Appropriate Technology Roundup #11 [07/27/07]

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Appropriate Technology Roundup 07/27/07

  1. WorldBike: Bikes that Haul, for All from Treehugger

    Big Boda Load Carrying Bicycle

    Big Boda Load Carrying Bicycle from WorldBike

    [Worldbike, an] international amalgam of bicycle designers and bike industry types has teamed with international development folk, to conjure up “transportation solutions and create income-generating opportunities for the world’s poor.” As they say, “all across the developing world, people use bicycles the way we use pickup trucks and school busses. However, the bicycles sold in developing countries are those designed for recreation and are ill-suited to carrying loads.” Enter stage right the open source gurus. They make available bicycle and accessory blueprints, plus construction photos.

  2. Award winning Solar Companies from Timbuktu Chronicles

    Two African solar energy companies won Ashden Award prizes [this year]… Tanzania’s Zara Solar Ltd. won the first prize for the Africa Award (£30,000) for providing high-quality, reliable solar-home-systems at affordable prices to communities lacking access to a reliable source of energy. The second prize for the Africa Award (£10,000) was snatched by Deng Ltd of Ghana for “developing a viable and sustainable business for the provision of solar-home-systems to rural areas where access to grid supply is limited.”

  3. Sun-powered ovens for China and Darfur from Inhabitat

    Operation Blessing, a non-profit committed to “breaking the cycle of suffering” has taken the age-old technique of harnessing the sun’s heat to cook food, and turned it into a viable design for off-the-grid, minimal-resource third-world demographics. In the Gansu Province of China, and soon in Darfur camps, the sun-powered parabolic solar oven allows the suffering and hungry to cleanly cook and boil water and without firewood, using only that always-renewable energy source: the sun.

  4. Wind Powered Cell Phone Base Stations from Afrigadget

    The company WinAfrique designs and builds hybrid wind and diesel turbine systems for powering cell phone base stations. Kenya’s biggest wireless companies Safaricom and Celtel have contracted with WinAfrique.

  5. HOW TO – Make DC Bicycle pedal power generators from MAKE

    Here you can learn to create your own green power electricity using a pedal power bicycle generator. We setup the 24 bicycle power generators at the 2007 Coachella Music and Arts Festival, 60,000 people a day for 3 days in the desert – Indio California. The bike generators were used for charging cell phones.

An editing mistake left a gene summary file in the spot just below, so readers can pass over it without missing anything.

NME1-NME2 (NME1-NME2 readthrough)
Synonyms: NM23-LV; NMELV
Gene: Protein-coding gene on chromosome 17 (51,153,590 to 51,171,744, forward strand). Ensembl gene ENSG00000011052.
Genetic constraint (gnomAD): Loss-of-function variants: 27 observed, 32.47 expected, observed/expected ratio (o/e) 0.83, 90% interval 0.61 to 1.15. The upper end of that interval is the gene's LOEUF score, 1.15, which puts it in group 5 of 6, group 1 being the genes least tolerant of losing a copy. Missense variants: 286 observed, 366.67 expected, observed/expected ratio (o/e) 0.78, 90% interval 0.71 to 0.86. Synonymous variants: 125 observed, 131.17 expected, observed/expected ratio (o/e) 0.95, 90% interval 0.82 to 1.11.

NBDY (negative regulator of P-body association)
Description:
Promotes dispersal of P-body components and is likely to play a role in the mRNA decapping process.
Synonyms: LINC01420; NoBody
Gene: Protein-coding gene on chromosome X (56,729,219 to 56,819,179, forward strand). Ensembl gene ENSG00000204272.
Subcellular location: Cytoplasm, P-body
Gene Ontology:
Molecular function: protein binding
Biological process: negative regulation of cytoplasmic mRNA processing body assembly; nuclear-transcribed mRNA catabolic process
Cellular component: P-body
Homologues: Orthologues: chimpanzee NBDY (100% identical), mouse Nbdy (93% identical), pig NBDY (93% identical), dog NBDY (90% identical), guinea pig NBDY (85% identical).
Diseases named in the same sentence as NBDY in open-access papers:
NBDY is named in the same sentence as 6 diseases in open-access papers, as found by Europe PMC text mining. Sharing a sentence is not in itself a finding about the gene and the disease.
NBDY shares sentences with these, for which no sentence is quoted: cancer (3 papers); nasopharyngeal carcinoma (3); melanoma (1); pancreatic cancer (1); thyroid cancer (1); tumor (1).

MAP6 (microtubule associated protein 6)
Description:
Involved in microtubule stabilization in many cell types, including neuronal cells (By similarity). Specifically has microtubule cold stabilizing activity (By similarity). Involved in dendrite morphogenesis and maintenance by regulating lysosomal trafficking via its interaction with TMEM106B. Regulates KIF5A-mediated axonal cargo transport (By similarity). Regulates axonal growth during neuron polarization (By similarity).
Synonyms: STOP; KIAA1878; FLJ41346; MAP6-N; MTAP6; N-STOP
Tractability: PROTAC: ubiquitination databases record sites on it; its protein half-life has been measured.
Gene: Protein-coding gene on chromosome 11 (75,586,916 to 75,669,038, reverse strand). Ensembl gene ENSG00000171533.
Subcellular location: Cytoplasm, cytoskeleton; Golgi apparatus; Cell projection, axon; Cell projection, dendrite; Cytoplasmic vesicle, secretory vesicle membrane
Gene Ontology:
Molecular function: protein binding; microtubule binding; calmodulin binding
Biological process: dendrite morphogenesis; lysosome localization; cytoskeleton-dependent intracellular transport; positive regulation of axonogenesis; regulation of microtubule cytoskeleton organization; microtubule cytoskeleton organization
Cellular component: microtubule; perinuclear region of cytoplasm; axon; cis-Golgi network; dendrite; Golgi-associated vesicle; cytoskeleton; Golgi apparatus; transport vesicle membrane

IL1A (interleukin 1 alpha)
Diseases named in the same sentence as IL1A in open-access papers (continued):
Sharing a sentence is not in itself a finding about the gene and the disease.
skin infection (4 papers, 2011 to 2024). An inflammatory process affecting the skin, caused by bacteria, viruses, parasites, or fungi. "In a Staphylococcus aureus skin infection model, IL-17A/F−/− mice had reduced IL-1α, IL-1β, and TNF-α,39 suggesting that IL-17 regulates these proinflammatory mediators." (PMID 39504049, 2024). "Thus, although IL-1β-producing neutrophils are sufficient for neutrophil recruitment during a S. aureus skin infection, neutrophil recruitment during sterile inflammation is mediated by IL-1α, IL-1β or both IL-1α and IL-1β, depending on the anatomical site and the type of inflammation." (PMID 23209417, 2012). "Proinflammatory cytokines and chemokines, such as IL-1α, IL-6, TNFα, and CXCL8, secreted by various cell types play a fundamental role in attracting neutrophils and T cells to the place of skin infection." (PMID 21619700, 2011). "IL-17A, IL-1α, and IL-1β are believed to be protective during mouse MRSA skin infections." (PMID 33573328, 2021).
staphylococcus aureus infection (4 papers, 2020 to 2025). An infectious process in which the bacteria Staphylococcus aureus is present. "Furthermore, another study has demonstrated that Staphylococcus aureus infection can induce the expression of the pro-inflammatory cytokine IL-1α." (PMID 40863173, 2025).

6. Potential Power Source: The Ocean? from NPR

    With green energy booming, cities around the country are getting creative in cutting energy costs while being environmentally conscious. San Francisco is looking at an unusual power source: the ocean.

  7. Q&A: Solel’s president, Avi Brenmiller from Earth2Tech

    Israeli solar thermal company Solel just scored a deal with PG&E to build an estimated $2 billion massive solar thermal plant in California’s Mohave Desert. Not a lot of people have heard of the 250-person company, or even really solar thermal technology for that matter. So we grabbed a few questions with Solel’s President Avi Brenmiller in downtown San Francisco:

    I did not know this.

    Q). What is the solar energy industry like in Israel?

    A). We have the solar powered water heaters which are on each roof in Israel by law – and this is very advanced [emphasis added]. However at the end of the day it is less than 3% of the total consumption of energy in Israel. What we are trying to do is make it a major factor.

  8. Sioux City, IA, Breaks Ground on “Poop to Profits” Plant from Sustainablog

    Minneapolis-based Bison Renewable Energy broke ground on what will be the world’s largest methane gas facility in Sioux City, Iowa. When the plant begins operations early next year, it will hold up to 11 million gallons of cow manure, and turn that yucky stuff into methane gas.

  9. Tsunami-proofing South India’s Coast From Grassroots Up from Treehugger

    Current efforts to protect people living along South Asian coasts from another devastating tsunami do not necessarily entail high-tech, governmental schemes. In fact, it is now concerned local populations who are getting involved in the conservation of natural buffer zones such as mangroves and sand dunes, which have been shown to absorb much of the damage.